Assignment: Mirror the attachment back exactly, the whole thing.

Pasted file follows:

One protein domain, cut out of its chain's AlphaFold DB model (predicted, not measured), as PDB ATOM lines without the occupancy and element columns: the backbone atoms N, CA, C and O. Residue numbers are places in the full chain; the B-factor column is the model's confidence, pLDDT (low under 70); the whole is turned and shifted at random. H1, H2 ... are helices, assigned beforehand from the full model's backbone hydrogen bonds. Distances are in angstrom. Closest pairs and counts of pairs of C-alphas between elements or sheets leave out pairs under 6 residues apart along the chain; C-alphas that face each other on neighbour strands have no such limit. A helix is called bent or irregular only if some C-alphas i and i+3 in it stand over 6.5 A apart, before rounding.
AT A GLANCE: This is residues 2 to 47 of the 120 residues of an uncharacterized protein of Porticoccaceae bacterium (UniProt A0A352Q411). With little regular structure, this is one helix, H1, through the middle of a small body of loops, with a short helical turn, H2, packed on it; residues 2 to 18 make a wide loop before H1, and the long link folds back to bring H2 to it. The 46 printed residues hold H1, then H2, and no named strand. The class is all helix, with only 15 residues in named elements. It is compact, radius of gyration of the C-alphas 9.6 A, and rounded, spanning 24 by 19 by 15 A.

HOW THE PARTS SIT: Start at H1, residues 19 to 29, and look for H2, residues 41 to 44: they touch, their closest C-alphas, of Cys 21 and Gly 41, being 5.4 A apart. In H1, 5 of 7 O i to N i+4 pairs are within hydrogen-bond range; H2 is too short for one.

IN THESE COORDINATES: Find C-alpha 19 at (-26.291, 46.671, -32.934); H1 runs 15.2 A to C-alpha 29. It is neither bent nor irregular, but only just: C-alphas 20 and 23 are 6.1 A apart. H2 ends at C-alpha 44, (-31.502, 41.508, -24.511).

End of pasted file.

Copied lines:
One protein domain, cut out of its chain's AlphaFold DB model (predicted, not measured), as PDB ATOM lines without the occupancy and element columns: the backbone atoms N, CA, C and O. Residue numbers are places in the full chain; the B-factor column is the model's confidence, pLDDT (low under 70); the whole is turned and shifted at random. H1, H2 ... are helices, assigned beforehand from the full model's backbone hydrogen bonds. Distances are in angstrom. Closest pairs and counts of pairs of C-alphas between elements or sheets leave out pairs under 6 residues apart along the chain; C-alphas that face each other on neighbour strands have no such limit. A helix is called bent or irregular only if some C-alphas i and i+3 in it stand over 6.5 A apart, before rounding.
AT A GLANCE: This is residues 2 to 47 of the 120 residues of an uncharacterized protein of Porticoccaceae bacterium (UniProt A0A352Q411). With little regular structure, this is one helix, H1, through the middle of a small body of loops, with a short helical turn, H2, packed on it; residues 2 to 18 make a wide loop before H1, and the long link folds back to bring H2 to it. The 46 printed residues hold H1, then H2, and no named strand. The class is all helix, with only 15 residues in named elements. It is compact, radius of gyration of the C-alphas 9.6 A, and rounded, spanning 24 by 19 by 15 A.

HOW THE PARTS SIT: Start at H1, residues 19 to 29, and look for H2, residues 41 to 44: they touch, their closest C-alphas, of Cys 21 and Gly 41, being 5.4 A apart. In H1, 5 of 7 O i to N i+4 pairs are within hydrogen-bond range; H2 is too short for one.

IN THESE COORDINATES: Find C-alpha 19 at (-26.291, 46.671, -32.934); H1 runs 15.2 A to C-alpha 29. It is neither bent nor irregular, but only just: C-alphas 20 and 23 are 6.1 A apart. H2 ends at C-alpha 44, (-31.502, 41.508, -24.511).